Please use this identifier to cite or link to this item: http://hdl.handle.net/1893/6612
Appears in Collections:Economics Working Papers
Peer Review Status: Unrefereed
Title: Date of birth, family background, and the 11 plus exam: short- and long-term consequences of the 1944 secondary education reforms in England and Wales
Authors: Hart, Robert A
Moro, Mirko
Roberts, J Elizabeth
Contact Email: r.a.hart@stir.ac.uk
Citation: Hart RA, Moro M & Roberts JE (2012) Date of birth, family background, and the 11 plus exam: short- and long-term consequences of the 1944 secondary education reforms in England and Wales. Stirling Economics Discussion Paper, 2012-10. Stirling Management School.
Keywords: 1944 Education Act
date of birth
family background
qualifications
earnings
JEL Code(s): I21
I24
I28
Issue Date: May-2012
Publisher: Stirling Management School
Series/Report no.: Stirling Economics Discussion Paper, 2012-10
Abstract: Research into socio-economic impacts of the 1944 Education Act in England and Wales has been considerable. We concentrate on its two most fundamental innovations. First, it provided free universal secondary education. Second, state-funded pupils were placed into grammar schools or technical schools or secondary modern schools depending on IQ tests at age 11. The secondary modern school pupils experienced relatively poor educational opportunities. This tripartite system dominated secondary education from 1947 to 1964. For this period, we use the British Household Panel Survey to investigate the influences of date of birth and family background on (a) the probability of attending grammar or technical schools, (b) the attainment of post-school qualifications, (c) the longer-term labour market outcomes as represented by job status and earnings. We link results to research into the effects of increasing the school minimum leaving age from 14 to 15, also introduced under the 1944 Act.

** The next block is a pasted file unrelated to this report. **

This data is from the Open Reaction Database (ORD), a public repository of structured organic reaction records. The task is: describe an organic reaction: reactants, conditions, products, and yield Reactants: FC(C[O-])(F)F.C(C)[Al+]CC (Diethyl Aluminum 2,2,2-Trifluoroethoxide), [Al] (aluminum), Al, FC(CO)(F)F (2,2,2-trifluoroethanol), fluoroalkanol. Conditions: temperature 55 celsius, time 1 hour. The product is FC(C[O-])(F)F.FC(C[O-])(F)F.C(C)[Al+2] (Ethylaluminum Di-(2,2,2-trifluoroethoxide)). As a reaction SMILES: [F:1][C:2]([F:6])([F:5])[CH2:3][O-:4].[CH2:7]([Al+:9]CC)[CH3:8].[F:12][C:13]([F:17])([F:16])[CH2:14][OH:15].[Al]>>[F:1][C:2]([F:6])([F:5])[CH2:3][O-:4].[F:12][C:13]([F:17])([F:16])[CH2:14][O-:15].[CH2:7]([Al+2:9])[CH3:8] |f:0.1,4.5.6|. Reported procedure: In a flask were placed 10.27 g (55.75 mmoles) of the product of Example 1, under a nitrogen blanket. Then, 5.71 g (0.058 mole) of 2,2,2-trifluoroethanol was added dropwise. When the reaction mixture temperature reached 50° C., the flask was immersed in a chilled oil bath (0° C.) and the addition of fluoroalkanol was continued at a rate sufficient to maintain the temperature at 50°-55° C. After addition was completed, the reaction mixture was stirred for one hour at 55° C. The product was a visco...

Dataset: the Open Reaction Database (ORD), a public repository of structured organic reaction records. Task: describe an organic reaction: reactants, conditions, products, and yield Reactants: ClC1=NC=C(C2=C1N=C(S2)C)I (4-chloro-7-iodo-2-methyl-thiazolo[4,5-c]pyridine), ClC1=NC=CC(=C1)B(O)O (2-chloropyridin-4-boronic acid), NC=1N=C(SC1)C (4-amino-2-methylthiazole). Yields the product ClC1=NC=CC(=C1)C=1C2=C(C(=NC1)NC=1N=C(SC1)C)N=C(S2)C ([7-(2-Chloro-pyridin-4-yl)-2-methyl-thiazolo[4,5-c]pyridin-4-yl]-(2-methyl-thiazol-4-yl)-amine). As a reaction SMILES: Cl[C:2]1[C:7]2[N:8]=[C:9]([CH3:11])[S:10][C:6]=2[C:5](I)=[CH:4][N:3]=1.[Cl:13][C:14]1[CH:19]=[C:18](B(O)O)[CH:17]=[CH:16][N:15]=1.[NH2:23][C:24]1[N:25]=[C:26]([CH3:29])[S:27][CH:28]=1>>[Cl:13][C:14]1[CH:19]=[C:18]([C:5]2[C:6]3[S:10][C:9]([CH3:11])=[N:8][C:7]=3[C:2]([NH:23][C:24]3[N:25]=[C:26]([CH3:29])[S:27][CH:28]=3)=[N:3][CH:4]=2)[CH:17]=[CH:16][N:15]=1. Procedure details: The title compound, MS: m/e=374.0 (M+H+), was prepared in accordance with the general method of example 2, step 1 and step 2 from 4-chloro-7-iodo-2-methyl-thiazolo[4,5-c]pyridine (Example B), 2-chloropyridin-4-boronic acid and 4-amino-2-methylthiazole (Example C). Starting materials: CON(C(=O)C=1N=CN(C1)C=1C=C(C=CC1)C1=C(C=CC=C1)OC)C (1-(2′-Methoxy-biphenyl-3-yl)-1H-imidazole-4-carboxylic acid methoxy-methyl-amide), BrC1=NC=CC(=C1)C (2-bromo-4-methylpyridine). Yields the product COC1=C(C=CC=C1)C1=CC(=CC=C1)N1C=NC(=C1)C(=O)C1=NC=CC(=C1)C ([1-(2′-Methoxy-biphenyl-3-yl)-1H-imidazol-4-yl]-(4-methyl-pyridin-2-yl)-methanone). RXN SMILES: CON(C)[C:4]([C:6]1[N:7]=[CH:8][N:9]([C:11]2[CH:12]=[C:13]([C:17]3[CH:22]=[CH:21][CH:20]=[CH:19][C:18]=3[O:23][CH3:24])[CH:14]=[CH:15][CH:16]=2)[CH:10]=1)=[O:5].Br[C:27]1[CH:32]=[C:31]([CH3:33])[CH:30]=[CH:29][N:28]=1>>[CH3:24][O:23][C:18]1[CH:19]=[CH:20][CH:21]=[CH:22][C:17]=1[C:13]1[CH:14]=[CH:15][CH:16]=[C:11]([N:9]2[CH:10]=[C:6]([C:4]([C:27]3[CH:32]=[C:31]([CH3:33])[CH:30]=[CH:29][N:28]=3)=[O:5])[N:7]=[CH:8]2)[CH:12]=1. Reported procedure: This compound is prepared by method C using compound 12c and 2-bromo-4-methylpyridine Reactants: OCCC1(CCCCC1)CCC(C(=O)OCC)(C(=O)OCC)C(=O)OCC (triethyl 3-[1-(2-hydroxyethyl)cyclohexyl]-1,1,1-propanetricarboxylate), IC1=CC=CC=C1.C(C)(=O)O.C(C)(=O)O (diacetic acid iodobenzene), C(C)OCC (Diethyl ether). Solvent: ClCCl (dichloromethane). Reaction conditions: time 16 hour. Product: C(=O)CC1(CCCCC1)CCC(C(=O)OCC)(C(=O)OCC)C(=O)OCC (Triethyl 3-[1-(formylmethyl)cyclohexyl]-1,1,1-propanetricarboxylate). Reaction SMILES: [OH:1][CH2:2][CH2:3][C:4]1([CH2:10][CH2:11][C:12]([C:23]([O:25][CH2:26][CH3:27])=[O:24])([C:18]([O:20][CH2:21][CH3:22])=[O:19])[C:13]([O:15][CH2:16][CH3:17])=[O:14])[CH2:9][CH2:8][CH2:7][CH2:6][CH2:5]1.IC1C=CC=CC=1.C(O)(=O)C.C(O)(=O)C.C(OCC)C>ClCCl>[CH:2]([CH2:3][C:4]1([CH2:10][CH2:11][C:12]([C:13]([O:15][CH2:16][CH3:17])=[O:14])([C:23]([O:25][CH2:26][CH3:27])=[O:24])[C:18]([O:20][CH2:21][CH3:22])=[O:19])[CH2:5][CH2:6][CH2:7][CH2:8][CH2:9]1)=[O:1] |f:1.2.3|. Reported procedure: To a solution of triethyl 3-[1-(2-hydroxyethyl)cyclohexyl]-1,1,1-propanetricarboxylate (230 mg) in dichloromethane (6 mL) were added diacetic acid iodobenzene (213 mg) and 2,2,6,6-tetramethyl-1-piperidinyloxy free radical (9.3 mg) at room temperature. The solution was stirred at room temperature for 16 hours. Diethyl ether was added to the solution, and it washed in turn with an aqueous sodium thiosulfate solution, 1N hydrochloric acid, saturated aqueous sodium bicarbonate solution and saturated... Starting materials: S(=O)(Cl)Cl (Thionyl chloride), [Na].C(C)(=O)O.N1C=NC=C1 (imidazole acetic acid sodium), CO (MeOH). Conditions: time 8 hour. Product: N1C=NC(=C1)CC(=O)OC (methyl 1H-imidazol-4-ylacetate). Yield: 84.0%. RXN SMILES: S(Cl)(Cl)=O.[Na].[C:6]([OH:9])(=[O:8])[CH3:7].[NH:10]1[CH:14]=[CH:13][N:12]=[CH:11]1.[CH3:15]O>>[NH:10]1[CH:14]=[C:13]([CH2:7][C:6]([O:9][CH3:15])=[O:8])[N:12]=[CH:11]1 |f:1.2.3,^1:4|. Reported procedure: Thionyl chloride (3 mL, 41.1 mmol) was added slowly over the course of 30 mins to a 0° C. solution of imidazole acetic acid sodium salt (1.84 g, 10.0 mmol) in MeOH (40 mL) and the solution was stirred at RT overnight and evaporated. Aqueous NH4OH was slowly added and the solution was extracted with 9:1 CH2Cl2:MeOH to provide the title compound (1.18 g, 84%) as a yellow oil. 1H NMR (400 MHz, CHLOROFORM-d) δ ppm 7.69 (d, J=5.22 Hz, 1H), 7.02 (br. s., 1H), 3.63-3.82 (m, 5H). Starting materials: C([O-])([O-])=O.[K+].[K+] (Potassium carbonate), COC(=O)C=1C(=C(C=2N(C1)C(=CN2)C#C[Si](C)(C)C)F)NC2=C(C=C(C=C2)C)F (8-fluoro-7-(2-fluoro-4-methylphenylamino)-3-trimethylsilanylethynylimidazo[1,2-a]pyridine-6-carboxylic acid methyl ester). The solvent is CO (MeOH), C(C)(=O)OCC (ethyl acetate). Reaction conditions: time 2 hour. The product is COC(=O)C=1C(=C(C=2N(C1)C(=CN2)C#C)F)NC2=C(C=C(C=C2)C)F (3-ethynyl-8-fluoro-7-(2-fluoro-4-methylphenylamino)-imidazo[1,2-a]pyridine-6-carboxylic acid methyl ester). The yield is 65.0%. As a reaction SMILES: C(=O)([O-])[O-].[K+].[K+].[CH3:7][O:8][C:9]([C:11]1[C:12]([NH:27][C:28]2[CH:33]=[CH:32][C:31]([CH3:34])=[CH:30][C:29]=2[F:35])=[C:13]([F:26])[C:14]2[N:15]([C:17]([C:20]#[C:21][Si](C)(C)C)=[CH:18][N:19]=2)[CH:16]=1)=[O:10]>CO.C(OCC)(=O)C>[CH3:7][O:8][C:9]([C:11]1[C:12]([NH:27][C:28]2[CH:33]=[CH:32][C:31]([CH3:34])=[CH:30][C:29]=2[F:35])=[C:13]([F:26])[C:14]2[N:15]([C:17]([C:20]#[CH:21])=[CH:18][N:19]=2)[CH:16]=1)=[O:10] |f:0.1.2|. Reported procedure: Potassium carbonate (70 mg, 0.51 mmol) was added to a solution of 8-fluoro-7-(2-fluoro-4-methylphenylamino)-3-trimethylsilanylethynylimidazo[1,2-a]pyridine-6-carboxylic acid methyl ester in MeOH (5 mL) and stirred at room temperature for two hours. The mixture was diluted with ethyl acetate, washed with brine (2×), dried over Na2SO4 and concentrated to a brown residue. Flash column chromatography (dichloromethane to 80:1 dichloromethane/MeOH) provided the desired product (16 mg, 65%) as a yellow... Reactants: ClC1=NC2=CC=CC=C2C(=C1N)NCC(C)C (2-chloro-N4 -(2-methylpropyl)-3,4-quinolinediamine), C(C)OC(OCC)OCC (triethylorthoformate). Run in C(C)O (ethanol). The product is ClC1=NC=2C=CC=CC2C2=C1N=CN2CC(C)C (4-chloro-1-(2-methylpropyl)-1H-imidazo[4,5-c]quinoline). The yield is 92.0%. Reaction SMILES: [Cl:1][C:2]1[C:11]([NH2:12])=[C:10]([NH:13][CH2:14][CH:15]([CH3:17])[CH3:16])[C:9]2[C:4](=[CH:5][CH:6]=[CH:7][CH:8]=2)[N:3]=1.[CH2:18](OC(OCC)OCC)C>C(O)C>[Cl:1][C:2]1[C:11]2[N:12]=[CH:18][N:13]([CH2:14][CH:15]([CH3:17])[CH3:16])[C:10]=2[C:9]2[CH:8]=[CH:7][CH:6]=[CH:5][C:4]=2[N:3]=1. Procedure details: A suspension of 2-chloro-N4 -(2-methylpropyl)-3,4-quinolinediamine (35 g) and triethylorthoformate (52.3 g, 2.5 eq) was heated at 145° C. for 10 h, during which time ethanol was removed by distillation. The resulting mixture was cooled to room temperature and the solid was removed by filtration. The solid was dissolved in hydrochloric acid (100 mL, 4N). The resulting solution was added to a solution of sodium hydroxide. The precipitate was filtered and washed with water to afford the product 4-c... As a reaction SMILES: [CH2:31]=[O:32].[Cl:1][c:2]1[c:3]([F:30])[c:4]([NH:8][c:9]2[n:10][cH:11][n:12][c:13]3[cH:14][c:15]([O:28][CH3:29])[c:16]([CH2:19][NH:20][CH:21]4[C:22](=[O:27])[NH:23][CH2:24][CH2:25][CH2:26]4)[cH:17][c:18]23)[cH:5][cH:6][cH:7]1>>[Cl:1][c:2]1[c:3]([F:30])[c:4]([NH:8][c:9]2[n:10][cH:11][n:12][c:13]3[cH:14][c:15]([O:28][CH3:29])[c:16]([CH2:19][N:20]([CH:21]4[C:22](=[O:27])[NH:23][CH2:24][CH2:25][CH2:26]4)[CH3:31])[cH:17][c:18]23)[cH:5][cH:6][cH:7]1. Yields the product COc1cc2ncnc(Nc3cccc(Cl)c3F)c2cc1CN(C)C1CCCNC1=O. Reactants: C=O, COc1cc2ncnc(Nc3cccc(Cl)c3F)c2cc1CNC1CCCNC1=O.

Type: Working or Discussion Paper
URI: http://hdl.handle.net/1893/6612
Affiliation: Economics
Economics
Economics

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